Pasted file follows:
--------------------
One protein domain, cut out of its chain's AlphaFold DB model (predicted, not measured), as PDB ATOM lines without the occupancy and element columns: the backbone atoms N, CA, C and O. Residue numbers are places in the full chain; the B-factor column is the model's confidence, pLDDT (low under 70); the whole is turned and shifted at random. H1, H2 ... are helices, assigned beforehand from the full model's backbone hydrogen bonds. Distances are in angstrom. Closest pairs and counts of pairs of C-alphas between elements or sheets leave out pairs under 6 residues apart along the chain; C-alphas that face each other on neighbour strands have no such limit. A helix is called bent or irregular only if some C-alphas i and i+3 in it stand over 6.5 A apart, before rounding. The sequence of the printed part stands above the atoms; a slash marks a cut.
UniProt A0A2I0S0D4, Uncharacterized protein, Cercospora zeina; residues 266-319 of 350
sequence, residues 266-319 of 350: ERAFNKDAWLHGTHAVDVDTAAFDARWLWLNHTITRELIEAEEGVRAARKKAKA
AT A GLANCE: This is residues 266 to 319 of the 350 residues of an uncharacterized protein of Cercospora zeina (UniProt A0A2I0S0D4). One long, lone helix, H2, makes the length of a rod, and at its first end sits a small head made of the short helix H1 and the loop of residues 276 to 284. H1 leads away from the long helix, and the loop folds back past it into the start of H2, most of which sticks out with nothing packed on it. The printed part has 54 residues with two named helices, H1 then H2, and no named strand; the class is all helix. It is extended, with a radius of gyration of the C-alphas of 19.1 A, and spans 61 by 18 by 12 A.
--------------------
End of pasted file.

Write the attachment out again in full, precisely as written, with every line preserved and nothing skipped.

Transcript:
One protein domain, cut out of its chain's AlphaFold DB model (predicted, not measured), as PDB ATOM lines without the occupancy and element columns: the backbone atoms N, CA, C and O. Residue numbers are places in the full chain; the B-factor column is the model's confidence, pLDDT (low under 70); the whole is turned and shifted at random. H1, H2 ... are helices, assigned beforehand from the full model's backbone hydrogen bonds. Distances are in angstrom. Closest pairs and counts of pairs of C-alphas between elements or sheets leave out pairs under 6 residues apart along the chain; C-alphas that face each other on neighbour strands have no such limit. A helix is called bent or irregular only if some C-alphas i and i+3 in it stand over 6.5 A apart, before rounding. The sequence of the printed part stands above the atoms; a slash marks a cut.
UniProt A0A2I0S0D4, Uncharacterized protein, Cercospora zeina; residues 266-319 of 350
sequence, residues 266-319 of 350: ERAFNKDAWLHGTHAVDVDTAAFDARWLWLNHTITRELIEAEEGVRAARKKAKA
AT A GLANCE: This is residues 266 to 319 of the 350 residues of an uncharacterized protein of Cercospora zeina (UniProt A0A2I0S0D4). One long, lone helix, H2, makes the length of a rod, and at its first end sits a small head made of the short helix H1 and the loop of residues 276 to 284. H1 leads away from the long helix, and the loop folds back past it into the start of H2, most of which sticks out with nothing packed on it. The printed part has 54 residues with two named helices, H1 then H2, and no named strand; the class is all helix. It is extended, with a radius of gyration of the C-alphas of 19.1 A, and spans 61 by 18 by 12 A.